Herring Gull, Ring-billed Gull,
Black Tern, Common Tern, Caspian Tern, Black-crowned Night Heron, Cattle Egret
Colonial waterbirds are limited to only a handful of Vermont atlas blocks. Although Atlas data exhibit major distributional changes for this group of species, abundance surveys are needed to determine population fluctuations. On balance, colonial waterbirds fared well in Vermont between the first and second Atlases.
- Change in status of many waterbird species not adequately reflected in atlas data.Some colonial waterbird species breed only within blocks not surveyed during both atlases (non-Priority 1 blocks).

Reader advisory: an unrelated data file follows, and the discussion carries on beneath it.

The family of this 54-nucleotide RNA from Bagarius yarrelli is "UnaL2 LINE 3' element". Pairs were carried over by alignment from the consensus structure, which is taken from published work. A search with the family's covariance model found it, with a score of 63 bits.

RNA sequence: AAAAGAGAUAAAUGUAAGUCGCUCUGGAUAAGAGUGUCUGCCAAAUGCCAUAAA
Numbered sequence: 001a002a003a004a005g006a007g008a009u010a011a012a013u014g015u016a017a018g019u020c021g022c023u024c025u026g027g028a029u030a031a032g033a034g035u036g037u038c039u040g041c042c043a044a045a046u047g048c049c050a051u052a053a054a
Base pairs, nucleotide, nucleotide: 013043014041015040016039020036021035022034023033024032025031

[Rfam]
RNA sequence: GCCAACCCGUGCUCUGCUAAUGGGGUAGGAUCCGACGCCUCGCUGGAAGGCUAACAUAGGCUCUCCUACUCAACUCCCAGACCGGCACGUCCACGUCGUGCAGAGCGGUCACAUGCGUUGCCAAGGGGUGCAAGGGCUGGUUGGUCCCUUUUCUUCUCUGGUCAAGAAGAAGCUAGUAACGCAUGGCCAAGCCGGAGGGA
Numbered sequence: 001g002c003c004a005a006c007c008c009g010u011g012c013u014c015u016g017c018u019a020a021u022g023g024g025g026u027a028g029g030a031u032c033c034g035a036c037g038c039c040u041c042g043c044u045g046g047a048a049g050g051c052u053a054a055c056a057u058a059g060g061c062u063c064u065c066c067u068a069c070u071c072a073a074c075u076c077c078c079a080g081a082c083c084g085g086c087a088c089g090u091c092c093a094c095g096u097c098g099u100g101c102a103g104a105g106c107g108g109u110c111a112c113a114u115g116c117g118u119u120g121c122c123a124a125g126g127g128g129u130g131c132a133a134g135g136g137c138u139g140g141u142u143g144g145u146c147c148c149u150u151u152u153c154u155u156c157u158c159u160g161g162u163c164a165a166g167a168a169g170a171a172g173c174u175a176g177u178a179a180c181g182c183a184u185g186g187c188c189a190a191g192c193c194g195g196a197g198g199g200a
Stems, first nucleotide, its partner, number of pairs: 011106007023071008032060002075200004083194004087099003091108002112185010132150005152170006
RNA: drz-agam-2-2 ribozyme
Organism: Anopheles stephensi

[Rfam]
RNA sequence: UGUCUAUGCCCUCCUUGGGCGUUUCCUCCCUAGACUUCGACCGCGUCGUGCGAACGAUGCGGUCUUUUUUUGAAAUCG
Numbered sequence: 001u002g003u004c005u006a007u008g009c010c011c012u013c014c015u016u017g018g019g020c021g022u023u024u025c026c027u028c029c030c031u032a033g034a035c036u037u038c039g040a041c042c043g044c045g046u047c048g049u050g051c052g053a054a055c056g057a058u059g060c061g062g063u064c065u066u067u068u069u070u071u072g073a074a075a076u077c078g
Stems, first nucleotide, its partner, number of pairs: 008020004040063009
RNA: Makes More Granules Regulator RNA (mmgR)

- Double-crested Cormorant populations exploded since first Atlas, but this is not adequately portrayed by change in block occupancy of 0 to 4 Priority 1 blocks.
- Herring Gulls, on the other hand, maintained a population of at least 100 nesting pairs through both atlases, but inhabited only one or two islands that fell outside Priority 1 blocks.
- Common Tern numbers increased dramatically since the first Atlas, thanks in large part to intensive management efforts, but still did not occur in Priority 1 blocks.
- Caspian Tern first documented breeding in Vermont during second Atlas, but not in a Priority 1 block.
- A decrease in the Black-crowned Night Heron population was accurately reflected in its loss in 2 of 6 Priority 1 blocks.
- Cattle Egret populations have always been tenuous in Vermont, and this species was not documented during the second Atlas, aside from one OB record.